I read somewhere that being a photojournalist is a license to be curious. Well, maybe it's also an excuse to be nosey. I got to be curious and ask questions and make those photos and show people stuff that they might have wondered about but never got to ask about. I got to show them things that they may have never seen or thought about. I got to be their eyes and their connection.
I did some really good work at The Mercury. I made some photographs out there that I think are some of my best. Some of which never even made it to the paper. I grew. I learned how to connect with people in a hurry; something I've never been really good at. My photographic skills and abilities improved. I learned new ways to do things and different ways to capture and tell the essence of a story. I became a much better photographer. More than that, I think I actually became a photojournalist. I can honestly say that I have never had more fun working in my life than I did doing my job at the paper. That's not an exaggeration. There was no bigger high than going out and shooting those photos. And seeing them in print.
Even though I kind of found my niche at work, it wasn't quite so in my personal life. I had left everything behind me to pursue this dream.....including the one person who loves me and supports me and understands me and shares more with me than pretty much anyone on the planet. Cindy. We've been together (although not always in the same area code) for seven years. She didn't like me going, but she let me and encouraged me to do it. She didn't want me to live with a "what if..." or an "I should have...." hanging over me or between us. She's like that. She's a doll. And I have never had a woman like her in my life. And I doubt I could ever find another. We talked pretty much every day. Except those nights when I got in late from an assignment and she'd fallen asleep waiting.....damn that time difference thing. The plan had been that I would get back to Jax every now and then and she would fly out west for a weekend, but that never happened. We just couldn't afford the cost of the flights, and driving for two days each way was just out of the question. I only got back one time in the eight months I was out there. And that was because a client basically paid me enough to afford the airfare.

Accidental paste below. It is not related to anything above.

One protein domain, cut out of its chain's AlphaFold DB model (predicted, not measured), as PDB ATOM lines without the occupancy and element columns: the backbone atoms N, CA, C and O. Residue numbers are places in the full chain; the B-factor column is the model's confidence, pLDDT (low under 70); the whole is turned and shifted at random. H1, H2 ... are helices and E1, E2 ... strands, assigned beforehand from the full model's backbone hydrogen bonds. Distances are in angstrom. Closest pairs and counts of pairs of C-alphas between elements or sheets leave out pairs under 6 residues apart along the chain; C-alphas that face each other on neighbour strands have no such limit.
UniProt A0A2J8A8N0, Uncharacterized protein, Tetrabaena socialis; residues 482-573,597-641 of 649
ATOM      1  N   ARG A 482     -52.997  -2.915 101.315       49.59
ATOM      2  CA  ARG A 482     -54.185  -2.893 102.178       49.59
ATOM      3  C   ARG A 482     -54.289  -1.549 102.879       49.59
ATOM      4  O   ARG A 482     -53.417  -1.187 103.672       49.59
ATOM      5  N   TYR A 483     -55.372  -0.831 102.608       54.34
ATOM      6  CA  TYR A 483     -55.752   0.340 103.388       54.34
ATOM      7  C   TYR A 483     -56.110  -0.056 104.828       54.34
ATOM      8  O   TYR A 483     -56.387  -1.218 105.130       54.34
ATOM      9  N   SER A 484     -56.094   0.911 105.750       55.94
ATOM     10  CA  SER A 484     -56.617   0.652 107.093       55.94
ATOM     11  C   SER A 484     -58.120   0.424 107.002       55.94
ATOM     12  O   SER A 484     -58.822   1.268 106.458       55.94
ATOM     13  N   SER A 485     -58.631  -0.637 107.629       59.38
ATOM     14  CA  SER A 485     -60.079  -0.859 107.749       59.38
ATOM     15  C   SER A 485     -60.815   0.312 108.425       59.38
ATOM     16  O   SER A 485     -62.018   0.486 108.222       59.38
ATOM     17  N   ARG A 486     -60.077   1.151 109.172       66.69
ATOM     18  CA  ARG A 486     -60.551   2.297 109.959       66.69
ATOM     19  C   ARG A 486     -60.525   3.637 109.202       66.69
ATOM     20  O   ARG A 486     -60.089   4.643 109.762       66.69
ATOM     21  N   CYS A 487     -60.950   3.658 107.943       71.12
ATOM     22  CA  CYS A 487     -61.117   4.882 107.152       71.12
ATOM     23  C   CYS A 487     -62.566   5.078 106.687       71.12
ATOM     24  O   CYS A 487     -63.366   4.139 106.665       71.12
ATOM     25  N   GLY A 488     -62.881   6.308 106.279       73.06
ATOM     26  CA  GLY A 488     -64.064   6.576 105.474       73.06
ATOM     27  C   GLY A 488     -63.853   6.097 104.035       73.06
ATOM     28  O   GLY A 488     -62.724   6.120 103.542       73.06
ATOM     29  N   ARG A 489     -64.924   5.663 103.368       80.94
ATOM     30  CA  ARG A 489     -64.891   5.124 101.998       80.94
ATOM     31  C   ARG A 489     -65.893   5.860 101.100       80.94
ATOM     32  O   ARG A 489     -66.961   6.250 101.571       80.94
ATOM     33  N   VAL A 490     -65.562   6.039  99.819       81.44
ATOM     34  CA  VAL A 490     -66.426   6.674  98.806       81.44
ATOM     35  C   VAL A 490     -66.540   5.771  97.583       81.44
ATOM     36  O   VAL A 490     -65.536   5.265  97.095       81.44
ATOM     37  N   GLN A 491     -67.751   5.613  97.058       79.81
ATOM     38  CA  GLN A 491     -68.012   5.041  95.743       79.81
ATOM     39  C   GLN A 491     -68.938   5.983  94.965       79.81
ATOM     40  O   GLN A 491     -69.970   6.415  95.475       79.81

Eventually, I began to feel like she was starting to drift away. Not because she wanted to or was trying to, but more because of the reality of our situation. Long distance relationships are just damn hard. When she had to face something huge by herself, without me to lean on, and she didn't even tell me about it till a little while afterward, I knew that I had ridden this train as far as I wanted to go. Sure what I was doing was fun, but there's no way I wanted to take the chance of losing her. No way I was going to let that happen. When it came down to it, I could live without doing this job; I didn't want to live without her.
I also couldn't get to see my kids and their kids from where I was. While the drive from Florida to Maryland isn't a hop, skip and a jump, it's not as bad as the trip from Kansas. It's doable in a day. The grands are growing up without seeing the old guy enough and that started to wear on me too. They need to know me and wrestle with me and hug me......and I need it too.
(We won't even get into the whole thing of Mother Ocean calling me back....)
So, I made the decision to head back east. Once I thought about it, the choice was obvious.
It's not that it didn't work out. It's quite the opposite. I haven't given up the dream. On the contrary, I've learned how awesome it can be. But I've got to make it happen here. This is where I belong. This is home for me. Next to Cindy (and the ocean). I will treasure every experience I had shooting for The Mercury. I learned so much about the dream job and my craft and me. The fire to follow that dream burns brighter than ever. I just have to make it happen. Somehow. Some way.
And I will.